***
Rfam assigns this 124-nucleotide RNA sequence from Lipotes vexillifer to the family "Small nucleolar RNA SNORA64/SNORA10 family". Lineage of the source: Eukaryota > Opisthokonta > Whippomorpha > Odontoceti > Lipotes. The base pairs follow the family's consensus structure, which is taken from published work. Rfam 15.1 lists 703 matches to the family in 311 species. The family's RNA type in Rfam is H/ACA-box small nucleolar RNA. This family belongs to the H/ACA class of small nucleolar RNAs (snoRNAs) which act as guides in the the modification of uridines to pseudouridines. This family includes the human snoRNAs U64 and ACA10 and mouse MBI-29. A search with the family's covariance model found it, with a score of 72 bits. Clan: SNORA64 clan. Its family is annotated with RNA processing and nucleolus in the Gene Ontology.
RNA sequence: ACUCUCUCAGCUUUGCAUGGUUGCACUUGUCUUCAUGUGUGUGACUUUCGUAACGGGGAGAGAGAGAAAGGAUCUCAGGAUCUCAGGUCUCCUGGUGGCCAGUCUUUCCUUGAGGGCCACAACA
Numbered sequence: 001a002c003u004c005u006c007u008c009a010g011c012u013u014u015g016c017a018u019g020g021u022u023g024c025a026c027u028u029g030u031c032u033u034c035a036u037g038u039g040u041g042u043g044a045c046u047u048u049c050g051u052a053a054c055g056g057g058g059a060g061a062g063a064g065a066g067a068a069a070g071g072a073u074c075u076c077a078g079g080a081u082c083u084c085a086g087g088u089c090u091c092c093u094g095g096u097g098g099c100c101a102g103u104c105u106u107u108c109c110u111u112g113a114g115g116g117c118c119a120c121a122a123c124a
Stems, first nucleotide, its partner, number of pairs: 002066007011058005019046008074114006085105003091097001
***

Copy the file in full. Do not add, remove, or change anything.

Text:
Rfam assigns this 124-nucleotide RNA sequence from Lipotes vexillifer to the family "Small nucleolar RNA SNORA64/SNORA10 family". Lineage of the source: Eukaryota > Opisthokonta > Whippomorpha > Odontoceti > Lipotes. The base pairs follow the family's consensus structure, which is taken from published work. Rfam 15.1 lists 703 matches to the family in 311 species. The family's RNA type in Rfam is H/ACA-box small nucleolar RNA. This family belongs to the H/ACA class of small nucleolar RNAs (snoRNAs) which act as guides in the the modification of uridines to pseudouridines. This family includes the human snoRNAs U64 and ACA10 and mouse MBI-29. A search with the family's covariance model found it, with a score of 72 bits. Clan: SNORA64 clan. Its family is annotated with RNA processing and nucleolus in the Gene Ontology.
RNA sequence: ACUCUCUCAGCUUUGCAUGGUUGCACUUGUCUUCAUGUGUGUGACUUUCGUAACGGGGAGAGAGAGAAAGGAUCUCAGGAUCUCAGGUCUCCUGGUGGCCAGUCUUUCCUUGAGGGCCACAACA
Numbered sequence: 001a002c003u004c005u006c007u008c009a010g011c012u013u014u015g016c017a018u019g020g021u022u023g024c025a026c027u028u029g030u031c032u033u034c035a036u037g038u039g040u041g042u043g044a045c046u047u048u049c050g051u052a053a054c055g056g057g058g059a060g061a062g063a064g065a066g067a068a069a070g071g072a073u074c075u076c077a078g079g080a081u082c083u084c085a086g087g088u089c090u091c092c093u094g095g096u097g098g099c100c101a102g103u104c105u106u107u108c109c110u111u112g113a114g115g116g117c118c119a120c121a122a123c124a
Stems, first nucleotide, its partner, number of pairs: 002066007011058005019046008074114006085105003091097001